If you’ve been following this series, you’ve probably figured out that in the mid 90’s our local Christian book store was my record store. It was where I went to browse music, check out the listening stations and discover new bands. During one of my trips to the store, I stopped at a listening station playing a new album by a band called Burlap to Cashmere entitled Anybody Out There?. The name was innocuous enough and the album art was just a black and white picture of New York. I didn’t really know what to expect when I donned the well-worn headphones.
I was immediately struck by how talented this band was. Their style had a world-music flair to it with wickedly fast, almost flamenco guitar work backed up by horns and a great percussion section. They were a band that was obviously enjoying playing together. I bought the album on the spot and it hardly left my player for the rest of the year.
Burlap garnered a lot of positive press following the release of this album and was often cited as one of the best new bands on the Christian music scene (even winning an award for album of the year). Sadly they never capitalized on the buzz. They contributed a couple of songs to some compilation albums, but within a couple years of their debut they broke up. Lead singer Steven Delopoulos soldiered on as a solo artist, but the Burlap sound was no more. Things even got a little ugly as one member of the band took over the official band website to promote his new project without consulting the rest of the band. The split seemed to be pretty personal.
A couple years ago, rumors started going around that Burlap was getting back together and releasing more music. These rumors were seemingly confirmed by members of the band. Again, these rumors ground to a halt when guitarist Johnny Philippidis (who’s also Delopoulos’ cousin) was almost killed during a road rage incident in New York. After months of recuperation, Johnny is again playing music with Steven and the two are writing another Burlap to Cashmere album. The timeline is constantly changing, but my hopes are high that we will be treated to more great music from these guys sometime soon!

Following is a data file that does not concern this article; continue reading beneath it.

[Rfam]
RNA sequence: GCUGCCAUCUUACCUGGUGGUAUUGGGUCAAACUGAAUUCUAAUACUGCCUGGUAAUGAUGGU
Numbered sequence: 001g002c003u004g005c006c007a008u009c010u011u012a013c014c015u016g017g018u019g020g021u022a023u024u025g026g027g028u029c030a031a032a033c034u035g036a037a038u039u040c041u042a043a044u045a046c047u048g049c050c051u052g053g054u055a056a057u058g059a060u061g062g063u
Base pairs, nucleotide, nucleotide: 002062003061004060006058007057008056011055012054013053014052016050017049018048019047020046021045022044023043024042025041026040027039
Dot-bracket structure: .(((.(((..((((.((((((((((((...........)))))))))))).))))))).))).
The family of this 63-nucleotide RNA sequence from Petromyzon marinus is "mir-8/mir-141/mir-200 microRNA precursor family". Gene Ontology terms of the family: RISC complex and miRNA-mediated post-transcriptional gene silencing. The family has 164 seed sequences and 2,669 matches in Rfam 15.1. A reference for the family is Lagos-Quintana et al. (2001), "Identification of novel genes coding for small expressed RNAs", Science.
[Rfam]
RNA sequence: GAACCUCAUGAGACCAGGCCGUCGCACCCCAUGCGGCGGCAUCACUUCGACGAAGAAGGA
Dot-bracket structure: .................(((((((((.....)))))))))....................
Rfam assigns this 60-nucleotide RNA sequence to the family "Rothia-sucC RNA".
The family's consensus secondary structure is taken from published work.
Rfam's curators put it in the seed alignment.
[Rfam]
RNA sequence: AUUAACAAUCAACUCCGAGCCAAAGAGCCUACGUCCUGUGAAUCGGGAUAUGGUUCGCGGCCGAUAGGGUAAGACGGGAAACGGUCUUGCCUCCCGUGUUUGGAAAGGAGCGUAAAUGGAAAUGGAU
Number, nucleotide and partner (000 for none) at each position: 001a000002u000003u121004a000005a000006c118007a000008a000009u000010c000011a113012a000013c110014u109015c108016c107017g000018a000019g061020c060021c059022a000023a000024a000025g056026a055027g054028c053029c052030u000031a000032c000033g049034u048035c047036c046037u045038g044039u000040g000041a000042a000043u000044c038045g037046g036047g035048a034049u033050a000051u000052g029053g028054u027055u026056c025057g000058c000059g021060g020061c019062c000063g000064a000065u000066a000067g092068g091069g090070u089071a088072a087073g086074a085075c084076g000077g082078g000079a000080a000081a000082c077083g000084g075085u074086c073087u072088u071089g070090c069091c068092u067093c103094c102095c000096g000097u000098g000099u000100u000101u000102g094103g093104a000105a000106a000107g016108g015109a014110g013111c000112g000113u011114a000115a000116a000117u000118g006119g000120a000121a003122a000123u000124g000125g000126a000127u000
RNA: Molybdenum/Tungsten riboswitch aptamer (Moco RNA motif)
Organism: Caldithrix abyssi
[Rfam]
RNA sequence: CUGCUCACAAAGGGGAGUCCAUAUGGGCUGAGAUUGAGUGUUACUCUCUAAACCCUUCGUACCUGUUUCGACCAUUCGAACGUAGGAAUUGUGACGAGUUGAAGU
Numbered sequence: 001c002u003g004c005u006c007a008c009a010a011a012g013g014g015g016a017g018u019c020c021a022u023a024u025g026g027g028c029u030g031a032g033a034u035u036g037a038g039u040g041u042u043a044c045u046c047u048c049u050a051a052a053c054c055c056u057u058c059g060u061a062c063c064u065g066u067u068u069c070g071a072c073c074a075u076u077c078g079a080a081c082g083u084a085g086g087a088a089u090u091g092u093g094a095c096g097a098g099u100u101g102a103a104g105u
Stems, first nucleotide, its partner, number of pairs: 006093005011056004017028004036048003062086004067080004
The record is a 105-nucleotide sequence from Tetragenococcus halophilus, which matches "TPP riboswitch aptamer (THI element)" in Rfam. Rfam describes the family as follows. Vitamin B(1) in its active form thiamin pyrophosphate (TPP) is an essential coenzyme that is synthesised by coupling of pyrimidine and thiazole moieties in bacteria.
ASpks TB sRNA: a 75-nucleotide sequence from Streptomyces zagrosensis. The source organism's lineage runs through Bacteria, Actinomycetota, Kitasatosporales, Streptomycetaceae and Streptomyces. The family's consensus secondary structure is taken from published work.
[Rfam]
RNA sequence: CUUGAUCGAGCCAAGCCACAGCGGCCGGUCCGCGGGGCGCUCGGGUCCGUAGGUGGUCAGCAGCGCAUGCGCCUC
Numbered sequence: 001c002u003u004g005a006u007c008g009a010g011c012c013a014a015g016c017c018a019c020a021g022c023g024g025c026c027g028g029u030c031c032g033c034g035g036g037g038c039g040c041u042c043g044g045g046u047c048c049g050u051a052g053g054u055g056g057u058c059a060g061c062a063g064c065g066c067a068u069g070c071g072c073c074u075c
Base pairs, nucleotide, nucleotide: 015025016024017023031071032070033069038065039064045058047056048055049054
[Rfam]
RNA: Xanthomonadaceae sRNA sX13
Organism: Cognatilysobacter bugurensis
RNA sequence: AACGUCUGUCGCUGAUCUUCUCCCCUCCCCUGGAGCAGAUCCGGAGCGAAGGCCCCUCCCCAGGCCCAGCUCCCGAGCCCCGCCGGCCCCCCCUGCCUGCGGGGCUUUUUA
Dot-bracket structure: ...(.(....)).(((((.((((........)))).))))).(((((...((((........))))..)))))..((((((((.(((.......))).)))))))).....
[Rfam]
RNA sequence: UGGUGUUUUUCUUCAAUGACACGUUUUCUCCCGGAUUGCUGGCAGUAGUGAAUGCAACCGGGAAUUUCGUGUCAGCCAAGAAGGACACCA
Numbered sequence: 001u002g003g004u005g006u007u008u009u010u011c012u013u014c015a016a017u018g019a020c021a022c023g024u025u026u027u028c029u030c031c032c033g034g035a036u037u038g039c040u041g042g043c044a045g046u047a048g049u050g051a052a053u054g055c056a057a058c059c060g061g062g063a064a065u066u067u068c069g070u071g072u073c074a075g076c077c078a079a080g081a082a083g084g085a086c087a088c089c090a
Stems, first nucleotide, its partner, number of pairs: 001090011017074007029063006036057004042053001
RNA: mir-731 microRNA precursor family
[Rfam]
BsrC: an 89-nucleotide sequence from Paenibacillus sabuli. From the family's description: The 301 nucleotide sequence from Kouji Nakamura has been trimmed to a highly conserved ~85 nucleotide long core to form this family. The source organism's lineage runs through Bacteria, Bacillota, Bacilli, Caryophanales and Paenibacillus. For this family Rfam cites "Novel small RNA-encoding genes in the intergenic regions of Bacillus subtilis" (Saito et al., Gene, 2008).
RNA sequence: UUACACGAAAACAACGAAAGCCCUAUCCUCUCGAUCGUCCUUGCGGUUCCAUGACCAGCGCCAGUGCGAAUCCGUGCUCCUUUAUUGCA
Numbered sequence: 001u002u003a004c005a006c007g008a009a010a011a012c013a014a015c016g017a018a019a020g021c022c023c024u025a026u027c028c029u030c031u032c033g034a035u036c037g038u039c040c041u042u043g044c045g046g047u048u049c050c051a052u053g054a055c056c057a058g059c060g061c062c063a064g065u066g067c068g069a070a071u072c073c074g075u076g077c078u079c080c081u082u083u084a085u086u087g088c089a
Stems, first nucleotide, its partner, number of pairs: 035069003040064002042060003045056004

1998 was also the year that my grandfather Erwin Siems passed away very suddenly. We made a hasty trip up to Fergus Fall, MN, for the arrangements and funeral. I have the vivid memory of lying on a trundle bed at my grandparents’ house the night before the funeral. I was listening to the Burlap album when “Eileen’s Song” came on. It’s a love song, but at that moment the song seemed to mean something different to me. It was a comforting song, speaking into my grief with a beautiful picture of someone being freed from the pain and brought into a place of rest. I listened to that song over and over again during that trip and in the following weeks and I now associate it with all the feelings I had at the time; feelings of loss and of hope that I will get to hang out with my grandfather again someday and talk about the Minnesota Twins and those dang gophers that were always digging up his yard.